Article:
4. Paulsen, Gary . Hatchet. Aladdin Paperbacks, 1987. 195 pages. Tr. $16.95 ISBN 0689810926
Brief Plot Description: Brian Robeson, a thirteen-year-old boy, flies with a pilot to visit his father working in the oil fields of Canada after his parents’ divorce. During the trip, the plane crashes into a lake because the pilot suffers a heart attack. Although Brian is alive after the crash, he has to struggle to learn how to survive in the wilderness with only a hatchet, a gift from his mother.
Genre(s)/Subject(s): realistic fiction, adventure, coverage, heroism, and survival
Reading Level: Ages 9-12
Awards: Newbery Honor Book for 1986; ALA Best Book for Young Adults, School Library Journal Best Book of 1985
Books Similar in Style, Content, Theme, or Characters: Island of the Blue Dolphins by Scott O’Dell. Stranded by Christopher Tebbetts and Jeff Probst.
Programming/Lesson Ideas: Imagining themselves in the same situation as Brian, children can discuss what they would do in order to survive and what items are essential for living in the wilderness.
Personal Thoughts: This is a good book that inspires children to remain hopeful and courageous in the face of harsh and difficult circumstances. This book also addresses the negative effects of parents’ divorce on children.
5. O’Dell, Scott . Island of the Blue Dolphins. Houghton Mifflin, 1990. 181 pages. Tr. $18.95 ISBN 9780547328614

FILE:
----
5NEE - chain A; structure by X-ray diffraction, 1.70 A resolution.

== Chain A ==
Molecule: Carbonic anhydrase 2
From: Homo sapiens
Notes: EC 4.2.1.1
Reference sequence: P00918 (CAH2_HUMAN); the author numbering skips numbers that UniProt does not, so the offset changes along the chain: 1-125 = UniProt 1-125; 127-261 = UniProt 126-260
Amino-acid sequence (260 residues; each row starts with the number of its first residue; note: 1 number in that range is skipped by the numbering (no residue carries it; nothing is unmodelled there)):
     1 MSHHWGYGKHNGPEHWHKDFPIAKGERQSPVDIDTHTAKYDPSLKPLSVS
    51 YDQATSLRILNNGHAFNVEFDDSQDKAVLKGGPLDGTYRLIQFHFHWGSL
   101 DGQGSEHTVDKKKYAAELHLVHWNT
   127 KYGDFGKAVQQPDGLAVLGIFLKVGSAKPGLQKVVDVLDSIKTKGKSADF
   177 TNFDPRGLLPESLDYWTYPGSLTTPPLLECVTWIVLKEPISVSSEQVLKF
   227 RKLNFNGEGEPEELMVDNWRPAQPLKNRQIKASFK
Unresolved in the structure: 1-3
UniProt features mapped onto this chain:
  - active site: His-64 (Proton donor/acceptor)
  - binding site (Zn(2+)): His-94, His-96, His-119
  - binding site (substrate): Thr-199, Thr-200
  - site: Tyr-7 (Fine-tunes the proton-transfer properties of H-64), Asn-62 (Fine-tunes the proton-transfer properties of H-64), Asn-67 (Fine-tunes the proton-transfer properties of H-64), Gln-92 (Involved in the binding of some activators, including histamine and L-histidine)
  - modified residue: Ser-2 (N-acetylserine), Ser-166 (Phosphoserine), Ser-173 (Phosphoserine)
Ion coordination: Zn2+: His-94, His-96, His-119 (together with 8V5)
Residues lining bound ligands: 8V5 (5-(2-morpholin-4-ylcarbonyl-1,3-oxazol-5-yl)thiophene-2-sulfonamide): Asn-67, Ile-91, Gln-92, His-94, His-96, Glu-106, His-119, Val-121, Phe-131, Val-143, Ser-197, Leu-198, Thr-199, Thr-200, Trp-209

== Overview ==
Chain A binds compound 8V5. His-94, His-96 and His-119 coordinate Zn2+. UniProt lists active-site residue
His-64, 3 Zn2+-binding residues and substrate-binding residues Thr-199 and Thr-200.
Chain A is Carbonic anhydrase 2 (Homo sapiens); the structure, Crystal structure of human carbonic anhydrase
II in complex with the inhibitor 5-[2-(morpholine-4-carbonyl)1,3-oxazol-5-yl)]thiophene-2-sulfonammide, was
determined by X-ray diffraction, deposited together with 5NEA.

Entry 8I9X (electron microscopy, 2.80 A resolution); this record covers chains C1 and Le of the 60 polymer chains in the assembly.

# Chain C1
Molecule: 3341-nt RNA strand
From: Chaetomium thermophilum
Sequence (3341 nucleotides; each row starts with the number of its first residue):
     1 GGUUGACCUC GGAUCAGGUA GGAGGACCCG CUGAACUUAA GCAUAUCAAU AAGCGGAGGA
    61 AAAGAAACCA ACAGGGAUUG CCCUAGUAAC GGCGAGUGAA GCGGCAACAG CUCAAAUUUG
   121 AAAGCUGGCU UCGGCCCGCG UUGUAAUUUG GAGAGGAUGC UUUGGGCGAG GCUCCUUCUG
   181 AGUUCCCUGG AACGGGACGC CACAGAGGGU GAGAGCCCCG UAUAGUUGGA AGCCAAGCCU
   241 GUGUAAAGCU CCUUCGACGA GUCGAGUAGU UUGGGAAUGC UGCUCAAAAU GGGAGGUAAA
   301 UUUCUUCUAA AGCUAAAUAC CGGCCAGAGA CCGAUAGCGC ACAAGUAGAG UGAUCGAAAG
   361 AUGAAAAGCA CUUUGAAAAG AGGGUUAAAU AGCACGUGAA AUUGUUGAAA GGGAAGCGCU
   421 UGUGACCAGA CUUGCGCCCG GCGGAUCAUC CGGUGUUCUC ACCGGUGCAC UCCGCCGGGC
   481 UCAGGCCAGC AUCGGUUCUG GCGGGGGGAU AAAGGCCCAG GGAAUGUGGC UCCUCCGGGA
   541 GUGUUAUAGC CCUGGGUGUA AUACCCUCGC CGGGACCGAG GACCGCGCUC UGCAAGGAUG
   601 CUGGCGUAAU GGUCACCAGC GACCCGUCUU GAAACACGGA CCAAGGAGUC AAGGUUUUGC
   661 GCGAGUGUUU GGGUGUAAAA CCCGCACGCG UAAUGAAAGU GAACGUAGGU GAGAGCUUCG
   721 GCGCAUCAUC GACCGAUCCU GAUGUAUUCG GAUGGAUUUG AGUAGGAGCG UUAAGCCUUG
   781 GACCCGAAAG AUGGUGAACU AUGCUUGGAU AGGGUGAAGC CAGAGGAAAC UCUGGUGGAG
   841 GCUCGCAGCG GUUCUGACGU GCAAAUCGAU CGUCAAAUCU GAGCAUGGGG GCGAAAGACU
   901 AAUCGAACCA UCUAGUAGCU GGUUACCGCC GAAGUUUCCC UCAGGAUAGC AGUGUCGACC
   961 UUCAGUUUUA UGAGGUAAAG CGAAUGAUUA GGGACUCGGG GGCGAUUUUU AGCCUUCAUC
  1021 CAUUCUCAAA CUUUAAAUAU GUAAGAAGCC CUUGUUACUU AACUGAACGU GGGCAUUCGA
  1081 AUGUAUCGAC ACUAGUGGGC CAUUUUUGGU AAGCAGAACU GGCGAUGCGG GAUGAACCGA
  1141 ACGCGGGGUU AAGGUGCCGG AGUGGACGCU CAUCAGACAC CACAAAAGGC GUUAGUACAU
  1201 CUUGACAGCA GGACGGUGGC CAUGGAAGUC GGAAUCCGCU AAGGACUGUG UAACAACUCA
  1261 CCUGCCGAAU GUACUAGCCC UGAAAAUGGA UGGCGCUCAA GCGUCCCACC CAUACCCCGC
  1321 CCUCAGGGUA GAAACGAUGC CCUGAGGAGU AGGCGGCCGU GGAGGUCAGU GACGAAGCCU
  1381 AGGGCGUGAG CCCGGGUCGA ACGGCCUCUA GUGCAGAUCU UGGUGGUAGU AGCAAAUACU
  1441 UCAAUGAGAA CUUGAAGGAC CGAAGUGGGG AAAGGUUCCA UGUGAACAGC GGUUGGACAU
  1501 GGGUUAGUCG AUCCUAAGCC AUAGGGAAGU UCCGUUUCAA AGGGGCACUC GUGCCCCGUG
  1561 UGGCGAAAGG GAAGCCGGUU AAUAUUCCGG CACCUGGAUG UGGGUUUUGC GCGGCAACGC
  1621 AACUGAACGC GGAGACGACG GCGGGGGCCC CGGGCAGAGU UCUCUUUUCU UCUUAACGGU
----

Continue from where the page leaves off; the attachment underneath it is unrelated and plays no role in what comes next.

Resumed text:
Brief Plot Description: An Indian girl named Karana lives alone on the island of the Blue Dolphins for years after she is separated from her family as a result of the battle between the Aleuts led by Captain Orrlov and the tribe led by her father. Living alone on the island, she has managed to survive by herself. She works to build a house and a fence, cook food, make weapons, and watch for the coming of dangerous animals and the Aleuts. She also befriends some dogs, and at the end of the story, she goes to Mission Santa Barbara.
Genre(s)/Subject(s): Adventure fiction, survival, determination, and perseverance.
Reading Level: Ages 9-12
Awards: Newbery Medal for 1961
Books Similar in Style, Content, Theme, or Characters: Hatchet by Gary Paulsen. My Side of the Mountain by Jean Craighead George
Programming/Lesson Ideas: The story is based on the true story of Juanna Maria, so it is suggested to do some research on Juanna Maria to have a better understanding of this novel.
Personal Thoughts: This story is sad, yet inspiring through portraying a courageous and determined character to children. It is hard to imagine how difficult it is for a girl living alone on an island by herself for such a long time. It sends a positive message to children that growing up sometimes is not easy, but they have to confront the difficulties they face.